In order to avoid a border between Northern Ireland and the rest of the United Kingdom, Article 6 of the Northern Ireland Protocol proposes that the United Kingdom and EU customs officers act as one from the end of the transition period (December 31, 2020) until the parties agree on a satisfactory alternative for both parties.  The single customs territory between the UK and the EU does not apply to fish products: for example, fish transported from Britain to Northern Ireland would be subject to EU tariffs in the absence of a separate fishing agreement.  The backstop is part of the draft withdrawal agreement negotiated between Theresa May`s government and the EU. During the withdrawal negotiations, the Irish border issue was one of three areas that required a specific stream of negotiations to reach the necessary withdrawal agreement before future relations between the UK and the EU could be agreed.    The Irish and British governments as well as EU officials have stated that they do not want a hard border in Ireland, given the historical and social “sensitivities” that cross the island.  In a memo from Industry Minister Richard Harrington, which was picked up by Sky News, “this [technical] idea was discussed and rejected by the UK and the EU in the summer of 2018, with both sides concluding that it would not remain an open border. That`s why we`ve finished the current backstop. There are no borders in the world right now, apart from a customs union that has eliminated border infrastructure.  EU officials insist that they will not reopen last year`s withdrawal agreement with Theresa May – the final draw of which is an integral part. Since about 2005, the border has been considered invisible, with little or no physical infrastructure, with security barriers and checkpoints being eliminated as a result of processes introduced by the Good Friday Agreement (or “Belfast Agreement” signed in 1998).    This agreement has the status of both an international treaty between the United Kingdom and the Republic of Ireland (the Anglo-Irish Agreement) and an agreement between the parties in Northern Ireland (multi-party agreement).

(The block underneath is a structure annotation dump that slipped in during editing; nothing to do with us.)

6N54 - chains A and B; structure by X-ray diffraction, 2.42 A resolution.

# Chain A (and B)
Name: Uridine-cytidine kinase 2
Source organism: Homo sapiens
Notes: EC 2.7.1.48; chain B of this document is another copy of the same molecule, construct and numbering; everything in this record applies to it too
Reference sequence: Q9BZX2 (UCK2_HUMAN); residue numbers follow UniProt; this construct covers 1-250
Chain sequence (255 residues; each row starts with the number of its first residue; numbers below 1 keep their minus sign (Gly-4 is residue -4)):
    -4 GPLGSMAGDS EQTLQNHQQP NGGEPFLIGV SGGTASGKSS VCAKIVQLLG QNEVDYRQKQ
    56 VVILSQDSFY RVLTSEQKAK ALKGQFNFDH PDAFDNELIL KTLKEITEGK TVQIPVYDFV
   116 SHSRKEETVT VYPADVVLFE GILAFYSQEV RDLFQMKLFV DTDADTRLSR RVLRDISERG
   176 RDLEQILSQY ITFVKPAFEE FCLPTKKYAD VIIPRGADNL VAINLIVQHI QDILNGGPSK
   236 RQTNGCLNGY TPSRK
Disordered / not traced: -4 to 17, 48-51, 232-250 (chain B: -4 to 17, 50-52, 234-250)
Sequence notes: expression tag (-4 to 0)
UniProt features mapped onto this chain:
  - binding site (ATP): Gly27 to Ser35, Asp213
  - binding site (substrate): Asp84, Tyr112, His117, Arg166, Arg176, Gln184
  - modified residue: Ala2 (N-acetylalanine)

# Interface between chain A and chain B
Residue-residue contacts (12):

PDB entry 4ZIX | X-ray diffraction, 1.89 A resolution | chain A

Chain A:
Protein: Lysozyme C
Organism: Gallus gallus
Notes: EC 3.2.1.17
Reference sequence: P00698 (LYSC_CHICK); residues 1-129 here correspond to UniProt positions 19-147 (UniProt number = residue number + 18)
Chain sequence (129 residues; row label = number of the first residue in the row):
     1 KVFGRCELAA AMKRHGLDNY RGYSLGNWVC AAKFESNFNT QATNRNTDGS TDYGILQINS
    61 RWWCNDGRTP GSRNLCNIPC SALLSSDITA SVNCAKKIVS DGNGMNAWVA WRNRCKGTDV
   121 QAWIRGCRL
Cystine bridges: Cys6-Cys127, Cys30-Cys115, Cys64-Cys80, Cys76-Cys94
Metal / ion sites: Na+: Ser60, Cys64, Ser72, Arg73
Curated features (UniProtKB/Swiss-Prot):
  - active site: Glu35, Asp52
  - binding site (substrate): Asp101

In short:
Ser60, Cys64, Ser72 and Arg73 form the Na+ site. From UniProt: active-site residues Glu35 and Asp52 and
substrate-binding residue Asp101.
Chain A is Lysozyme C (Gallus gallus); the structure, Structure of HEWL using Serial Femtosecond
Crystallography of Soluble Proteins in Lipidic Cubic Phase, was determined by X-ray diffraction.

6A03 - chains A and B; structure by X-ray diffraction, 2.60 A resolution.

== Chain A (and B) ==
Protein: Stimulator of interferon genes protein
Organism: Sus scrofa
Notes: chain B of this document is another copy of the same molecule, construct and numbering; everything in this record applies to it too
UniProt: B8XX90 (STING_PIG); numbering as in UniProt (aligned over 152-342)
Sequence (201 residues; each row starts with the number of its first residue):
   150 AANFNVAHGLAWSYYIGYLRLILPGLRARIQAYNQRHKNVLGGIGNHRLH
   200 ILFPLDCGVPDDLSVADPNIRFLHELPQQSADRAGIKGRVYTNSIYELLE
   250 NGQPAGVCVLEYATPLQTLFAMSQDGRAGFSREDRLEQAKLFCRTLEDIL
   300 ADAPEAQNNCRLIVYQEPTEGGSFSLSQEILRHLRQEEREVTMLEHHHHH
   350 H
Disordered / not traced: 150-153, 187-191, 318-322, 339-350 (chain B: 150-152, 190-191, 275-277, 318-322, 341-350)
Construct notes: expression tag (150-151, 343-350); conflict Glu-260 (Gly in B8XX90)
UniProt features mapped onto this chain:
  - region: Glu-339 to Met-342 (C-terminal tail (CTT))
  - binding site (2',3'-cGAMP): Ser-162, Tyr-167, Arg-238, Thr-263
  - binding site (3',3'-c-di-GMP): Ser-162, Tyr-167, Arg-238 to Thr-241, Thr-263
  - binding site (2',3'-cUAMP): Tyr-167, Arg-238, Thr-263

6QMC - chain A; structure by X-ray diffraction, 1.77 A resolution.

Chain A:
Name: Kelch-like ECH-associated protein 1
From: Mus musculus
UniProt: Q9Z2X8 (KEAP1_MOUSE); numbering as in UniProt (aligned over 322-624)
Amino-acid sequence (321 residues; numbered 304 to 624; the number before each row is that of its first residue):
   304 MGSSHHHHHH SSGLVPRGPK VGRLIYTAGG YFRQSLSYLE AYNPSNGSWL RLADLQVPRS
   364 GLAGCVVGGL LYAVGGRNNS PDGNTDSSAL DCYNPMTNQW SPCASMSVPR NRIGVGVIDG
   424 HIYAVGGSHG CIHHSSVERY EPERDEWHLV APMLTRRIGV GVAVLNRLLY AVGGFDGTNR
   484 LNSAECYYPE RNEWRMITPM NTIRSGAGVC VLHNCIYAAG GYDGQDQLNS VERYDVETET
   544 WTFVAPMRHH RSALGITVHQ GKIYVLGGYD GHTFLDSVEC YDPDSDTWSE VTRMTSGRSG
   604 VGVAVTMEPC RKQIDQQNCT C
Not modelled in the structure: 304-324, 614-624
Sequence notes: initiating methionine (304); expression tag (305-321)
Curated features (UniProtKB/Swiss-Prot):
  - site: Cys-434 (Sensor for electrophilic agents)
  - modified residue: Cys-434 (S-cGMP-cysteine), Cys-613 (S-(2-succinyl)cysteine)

What is the big picture behind the Brexit backstop drama? In March 2019, the UK government and the EU agreed on an additional “instrument” to address these concerns. The backstop would not apply if the UK left the EU without a deal, but the potential border problems remained. This is where the controversial backstop comes in. The terms of the backstop were finalized in November 2018. On 29 March 2017, Prime Minister Theresa May launched the two-year Brexit negotiation process with a deadline set for Article 50 of the EU Treaty.  In response, the other EU countries (EU27) have published their “phased” negotiating strategy, which has postponed all negotiations on future relations with the UK (the non-binding “political declaration”) until a binding withdrawal agreement is reached: negotiations between officials resulted in a draft treaty to be concluded at a meeting between Jean-Claude Juncker and Theresa May on 4 December 2017 in Brussels.